U.S. colleges and universities receive hundreds of billions of tax dollars each year. Much of that money is earmarked for research. Teaching hospitals get their fair share of tax dollars too, both from the federal government and states. All of that money is supposed to be spent wisely and not wasted. A new round of whistleblower lawsuits filed under the False Claims Act shows just how much waste there really is.
University Based Medicare / Medicaid Fraud
In late July of this year, the University of Pittsburgh Medical Center and several affiliates agreed to pay $2.5 million to settle Medicare fraud charges related to the hospital’s neurosurgery department. Prosecutors said “certain neurosurgeons employed by UPMC submitted claims for assisting with or supervising surgical procedures performed by other surgeons, residents, fellows, or physician assistants, when those neurosurgeons did not participate in the relevant surgeries to the degree required.”
One university hospital surgeon apparently billed for procedures not even performed.
Just weeks before, the Justice Department resolved another case against a university hospital, this one involving the University of Missouri – Columbia. Prosecutors there said some physicians certified and billed Medicare, Tricare and Medicaid for reviewing the X-rays and MRI images when, in fact, they had not reviewed them.
The university paid $2.2 million in that case. Unlike many healthcare fraud cases that involve billing for services not performed or overbilling, this case allegedly involved poor quality care. A statement released by the Defense Criminal Investigative Service said that veterans and service members were denied proper care.
In February of this year, Memorial Health University Medical Center (MHUMC) paid $9.9 million to settle claims it made illegal kickbacks to doctors who referred Medicare patients to the hospital. The hospital allegedly disguised the kickbacks as above market pay. The more Medicare patients brought in, the higher the pay.
The MHUMC case is noteworthy because the hospital had just paid $5 million to settle similar claims brought under the False Claims Act in 2008. MHUMC is affiliated with the Mercer University School of Medicine.
In March 2014, the Duke University Health System settled a False Claims Act lawsuit for $1 million. Like the Medicare fraud claims involving the University of Pittsburgh, prosecutors say that Duke billed Medicare and Medicaid at higher rates for procedures handled by physician assistants. Sometimes the hospital billed for people not even present when the surgeries were performed.
Once again, regulators claim that veterans may have received substandard care as a result of the fraud.
Universities and Grant Fraud
It’s not just university teaching hospitals that are paying millions to settle False Claims Act claims. Universities and colleges receive billions of dollars each to conduct government research. In our own practice, we often speak with whistleblowers who tell how every year grant administrators are in a yearend frenzy to spend every last dollar of grant money. Rather than return anything to taxpayers, many grant recipients think they are obligated to spend all their money, even if means spending the money improperly.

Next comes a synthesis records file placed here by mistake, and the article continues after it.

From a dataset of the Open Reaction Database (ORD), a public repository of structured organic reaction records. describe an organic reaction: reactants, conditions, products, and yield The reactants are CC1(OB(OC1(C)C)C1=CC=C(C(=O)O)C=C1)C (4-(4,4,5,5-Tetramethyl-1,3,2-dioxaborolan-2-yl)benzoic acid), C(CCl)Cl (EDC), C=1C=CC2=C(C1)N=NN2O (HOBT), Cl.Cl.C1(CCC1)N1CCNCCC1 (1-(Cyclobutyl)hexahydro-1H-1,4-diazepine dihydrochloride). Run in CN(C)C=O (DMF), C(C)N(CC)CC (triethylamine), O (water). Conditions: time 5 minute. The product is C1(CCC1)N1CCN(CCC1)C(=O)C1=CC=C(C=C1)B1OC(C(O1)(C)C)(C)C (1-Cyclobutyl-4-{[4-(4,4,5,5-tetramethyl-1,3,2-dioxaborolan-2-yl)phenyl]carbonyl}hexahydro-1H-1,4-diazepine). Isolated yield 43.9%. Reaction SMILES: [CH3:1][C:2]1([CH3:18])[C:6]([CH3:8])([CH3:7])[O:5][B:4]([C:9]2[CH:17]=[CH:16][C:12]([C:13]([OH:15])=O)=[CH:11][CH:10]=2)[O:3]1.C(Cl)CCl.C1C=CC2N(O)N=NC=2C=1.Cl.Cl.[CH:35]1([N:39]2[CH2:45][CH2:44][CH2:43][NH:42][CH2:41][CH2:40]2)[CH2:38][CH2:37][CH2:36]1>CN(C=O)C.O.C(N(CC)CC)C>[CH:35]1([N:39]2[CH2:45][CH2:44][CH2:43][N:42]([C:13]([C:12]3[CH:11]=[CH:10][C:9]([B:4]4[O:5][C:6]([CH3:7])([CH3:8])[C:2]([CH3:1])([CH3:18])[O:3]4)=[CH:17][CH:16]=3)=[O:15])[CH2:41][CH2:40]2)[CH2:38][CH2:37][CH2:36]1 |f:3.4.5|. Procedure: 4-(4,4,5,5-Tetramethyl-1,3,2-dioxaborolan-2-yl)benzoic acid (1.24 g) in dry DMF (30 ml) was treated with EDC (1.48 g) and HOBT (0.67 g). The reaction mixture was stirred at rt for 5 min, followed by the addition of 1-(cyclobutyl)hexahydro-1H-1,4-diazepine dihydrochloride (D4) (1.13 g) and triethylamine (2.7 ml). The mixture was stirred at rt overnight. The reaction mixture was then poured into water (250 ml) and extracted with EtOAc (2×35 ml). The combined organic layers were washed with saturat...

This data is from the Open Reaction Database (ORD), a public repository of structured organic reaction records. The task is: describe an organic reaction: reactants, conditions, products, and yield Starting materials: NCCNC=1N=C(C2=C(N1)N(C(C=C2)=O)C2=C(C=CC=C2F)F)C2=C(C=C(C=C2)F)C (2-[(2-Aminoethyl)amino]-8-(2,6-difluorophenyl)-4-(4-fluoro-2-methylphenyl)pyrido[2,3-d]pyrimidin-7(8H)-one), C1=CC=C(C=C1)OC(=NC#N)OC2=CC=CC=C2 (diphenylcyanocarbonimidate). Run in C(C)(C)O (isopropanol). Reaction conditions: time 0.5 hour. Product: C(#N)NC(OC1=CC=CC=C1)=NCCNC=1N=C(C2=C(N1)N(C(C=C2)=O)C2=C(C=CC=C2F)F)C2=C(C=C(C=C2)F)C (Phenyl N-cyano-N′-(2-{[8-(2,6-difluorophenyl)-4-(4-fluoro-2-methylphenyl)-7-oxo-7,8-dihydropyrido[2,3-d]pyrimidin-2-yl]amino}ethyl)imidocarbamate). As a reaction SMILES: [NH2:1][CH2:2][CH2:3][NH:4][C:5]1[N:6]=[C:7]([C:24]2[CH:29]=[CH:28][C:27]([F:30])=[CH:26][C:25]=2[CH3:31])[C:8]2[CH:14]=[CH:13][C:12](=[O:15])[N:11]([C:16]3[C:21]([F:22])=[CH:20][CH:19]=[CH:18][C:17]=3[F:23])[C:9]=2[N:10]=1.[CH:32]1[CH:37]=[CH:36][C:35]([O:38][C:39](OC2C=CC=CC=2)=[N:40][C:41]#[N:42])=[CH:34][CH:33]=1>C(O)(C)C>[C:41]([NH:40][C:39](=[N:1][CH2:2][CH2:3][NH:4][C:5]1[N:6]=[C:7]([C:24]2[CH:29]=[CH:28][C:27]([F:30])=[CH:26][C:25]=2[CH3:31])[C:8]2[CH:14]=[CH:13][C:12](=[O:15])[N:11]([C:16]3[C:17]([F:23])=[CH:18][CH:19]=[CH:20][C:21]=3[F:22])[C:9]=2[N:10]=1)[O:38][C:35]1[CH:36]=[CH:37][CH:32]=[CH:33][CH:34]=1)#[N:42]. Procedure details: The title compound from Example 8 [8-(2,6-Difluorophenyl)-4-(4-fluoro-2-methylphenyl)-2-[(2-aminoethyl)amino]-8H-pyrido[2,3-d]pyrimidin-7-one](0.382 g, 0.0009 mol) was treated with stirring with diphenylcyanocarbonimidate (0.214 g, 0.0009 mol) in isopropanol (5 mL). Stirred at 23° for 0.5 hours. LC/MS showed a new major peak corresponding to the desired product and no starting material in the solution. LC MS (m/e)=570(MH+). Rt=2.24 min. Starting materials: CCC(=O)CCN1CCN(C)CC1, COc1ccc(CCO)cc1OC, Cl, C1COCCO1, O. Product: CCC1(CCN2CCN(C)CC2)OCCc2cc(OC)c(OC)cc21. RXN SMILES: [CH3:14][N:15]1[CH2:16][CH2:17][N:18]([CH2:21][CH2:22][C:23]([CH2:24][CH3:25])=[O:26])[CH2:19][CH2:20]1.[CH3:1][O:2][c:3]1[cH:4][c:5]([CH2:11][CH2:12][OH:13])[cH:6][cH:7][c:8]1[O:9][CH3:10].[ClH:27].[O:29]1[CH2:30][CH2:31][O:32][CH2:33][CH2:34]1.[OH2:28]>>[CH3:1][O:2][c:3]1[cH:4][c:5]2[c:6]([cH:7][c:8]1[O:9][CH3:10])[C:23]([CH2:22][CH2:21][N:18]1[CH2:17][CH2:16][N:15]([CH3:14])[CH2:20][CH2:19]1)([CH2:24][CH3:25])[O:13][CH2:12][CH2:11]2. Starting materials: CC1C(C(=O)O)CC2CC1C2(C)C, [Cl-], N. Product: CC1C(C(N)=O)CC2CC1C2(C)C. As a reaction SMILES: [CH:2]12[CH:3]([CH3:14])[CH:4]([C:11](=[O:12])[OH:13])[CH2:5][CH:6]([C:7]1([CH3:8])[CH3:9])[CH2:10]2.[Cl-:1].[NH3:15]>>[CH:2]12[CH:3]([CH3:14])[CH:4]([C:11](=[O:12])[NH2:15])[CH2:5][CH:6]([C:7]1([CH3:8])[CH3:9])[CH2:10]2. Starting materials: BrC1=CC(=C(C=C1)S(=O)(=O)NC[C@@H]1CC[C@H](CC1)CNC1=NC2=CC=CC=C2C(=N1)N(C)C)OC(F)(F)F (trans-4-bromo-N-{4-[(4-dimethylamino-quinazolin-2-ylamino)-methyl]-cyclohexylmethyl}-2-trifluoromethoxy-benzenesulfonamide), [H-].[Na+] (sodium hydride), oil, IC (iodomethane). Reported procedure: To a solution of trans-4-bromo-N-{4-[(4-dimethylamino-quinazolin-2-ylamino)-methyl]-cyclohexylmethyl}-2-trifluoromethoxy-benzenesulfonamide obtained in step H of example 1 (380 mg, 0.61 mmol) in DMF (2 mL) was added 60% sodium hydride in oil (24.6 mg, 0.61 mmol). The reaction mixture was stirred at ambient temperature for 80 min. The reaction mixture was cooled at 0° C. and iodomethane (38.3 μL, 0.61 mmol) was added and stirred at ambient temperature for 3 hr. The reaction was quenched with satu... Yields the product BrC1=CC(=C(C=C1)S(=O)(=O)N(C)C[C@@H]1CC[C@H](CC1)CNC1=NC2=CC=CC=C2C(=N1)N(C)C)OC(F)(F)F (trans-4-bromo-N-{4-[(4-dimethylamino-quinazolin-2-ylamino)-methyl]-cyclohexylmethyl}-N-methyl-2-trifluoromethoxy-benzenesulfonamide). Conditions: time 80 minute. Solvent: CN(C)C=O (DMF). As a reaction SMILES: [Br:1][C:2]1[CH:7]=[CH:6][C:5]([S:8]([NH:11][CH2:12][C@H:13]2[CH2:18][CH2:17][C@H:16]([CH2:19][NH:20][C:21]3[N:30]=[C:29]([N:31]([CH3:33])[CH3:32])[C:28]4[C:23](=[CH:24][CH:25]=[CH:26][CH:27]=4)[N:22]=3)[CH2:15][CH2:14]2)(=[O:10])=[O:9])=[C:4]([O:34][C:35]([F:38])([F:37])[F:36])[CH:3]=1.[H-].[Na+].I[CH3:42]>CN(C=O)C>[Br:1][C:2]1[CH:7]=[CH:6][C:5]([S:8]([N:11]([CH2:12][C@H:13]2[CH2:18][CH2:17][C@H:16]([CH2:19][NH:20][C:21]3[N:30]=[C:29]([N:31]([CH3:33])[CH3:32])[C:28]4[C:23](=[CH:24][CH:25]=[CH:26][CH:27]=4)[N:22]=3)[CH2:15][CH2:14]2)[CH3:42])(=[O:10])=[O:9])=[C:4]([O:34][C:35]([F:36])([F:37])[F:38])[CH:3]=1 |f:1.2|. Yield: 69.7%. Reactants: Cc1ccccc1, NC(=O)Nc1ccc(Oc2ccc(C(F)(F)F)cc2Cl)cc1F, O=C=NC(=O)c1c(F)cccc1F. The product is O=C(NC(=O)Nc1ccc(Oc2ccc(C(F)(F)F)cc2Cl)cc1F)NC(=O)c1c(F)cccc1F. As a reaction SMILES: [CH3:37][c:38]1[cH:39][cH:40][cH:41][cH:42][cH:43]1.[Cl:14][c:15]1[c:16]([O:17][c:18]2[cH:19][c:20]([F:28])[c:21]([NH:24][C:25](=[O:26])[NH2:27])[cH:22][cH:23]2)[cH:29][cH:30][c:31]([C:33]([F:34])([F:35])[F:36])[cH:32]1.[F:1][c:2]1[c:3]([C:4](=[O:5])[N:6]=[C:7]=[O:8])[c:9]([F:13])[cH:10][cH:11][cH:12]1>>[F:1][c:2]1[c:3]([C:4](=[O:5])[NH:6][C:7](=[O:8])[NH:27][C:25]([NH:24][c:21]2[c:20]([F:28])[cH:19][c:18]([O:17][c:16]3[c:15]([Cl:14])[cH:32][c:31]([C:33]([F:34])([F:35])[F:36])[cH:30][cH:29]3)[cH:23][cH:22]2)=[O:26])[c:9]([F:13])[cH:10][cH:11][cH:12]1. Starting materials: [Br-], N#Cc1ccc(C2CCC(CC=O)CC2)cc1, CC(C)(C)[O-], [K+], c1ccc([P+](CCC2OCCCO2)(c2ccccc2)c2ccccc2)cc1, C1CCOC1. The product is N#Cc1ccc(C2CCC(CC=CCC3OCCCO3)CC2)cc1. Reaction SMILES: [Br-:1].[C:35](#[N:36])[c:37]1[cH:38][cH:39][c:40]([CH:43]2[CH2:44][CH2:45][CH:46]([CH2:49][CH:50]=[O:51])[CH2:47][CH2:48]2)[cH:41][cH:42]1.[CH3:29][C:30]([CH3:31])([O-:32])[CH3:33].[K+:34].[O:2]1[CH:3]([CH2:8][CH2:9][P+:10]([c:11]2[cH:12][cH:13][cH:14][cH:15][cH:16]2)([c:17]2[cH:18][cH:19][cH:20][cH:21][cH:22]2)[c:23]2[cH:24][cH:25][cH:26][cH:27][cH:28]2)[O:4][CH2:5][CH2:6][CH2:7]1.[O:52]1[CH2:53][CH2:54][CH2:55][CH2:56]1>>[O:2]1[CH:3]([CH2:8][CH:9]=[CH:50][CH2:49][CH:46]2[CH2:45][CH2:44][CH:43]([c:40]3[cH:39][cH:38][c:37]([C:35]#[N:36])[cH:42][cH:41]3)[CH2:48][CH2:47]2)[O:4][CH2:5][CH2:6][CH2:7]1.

Earlier this year, Columbia University paid a $9.5 million False Claims Act settlement to resolve claims that the university overbilled the National Institute of Health on 423 different grants.
One of the biggest grant fraud settlements occurred last year when the Justice Department claimed that the University of Florida had improperly billed hundreds of different grants totaling approximately $1 billion.
In 2014, the University of California – Davis paid $500,000 to settle claims that it duplicated work on one grant that it had already been paid for by another grant. Instead of sharing their research information, UC- Davis thought it could get away with charging two different agencies for the same work.
Universities and the False Claims Act
Although universities remain important partners with the federal government, recent lawsuits show that the government is not afraid to intervene in whistleblower lawsuits brought against these institutions.
Under the False Claims Act, anyone with inside information about fraud involving government funds may be eligible for a cash award. Awards are generally 15% to 30% of whatever the government collects from the wrongdoers. In the cases above, that could mean awards of up to $6 million.
In addition to having inside “original source” information, the whistleblower must also be the first to report. Under the False Claims Act, that means filing a sealed lawsuit in federal court.
Interested in learning more? Our whistleblower lawyers have collected over $100 million in award monies for our clients. The next award could be yours.
For more information, contact attorney Brian Mahany at or by phone at (direct). All inquiries are protected by the attorney – client privilege and kept confidential. We never charge for our services unless we recover an award for you. We also work hard to protect our clients from illegal retaliation.
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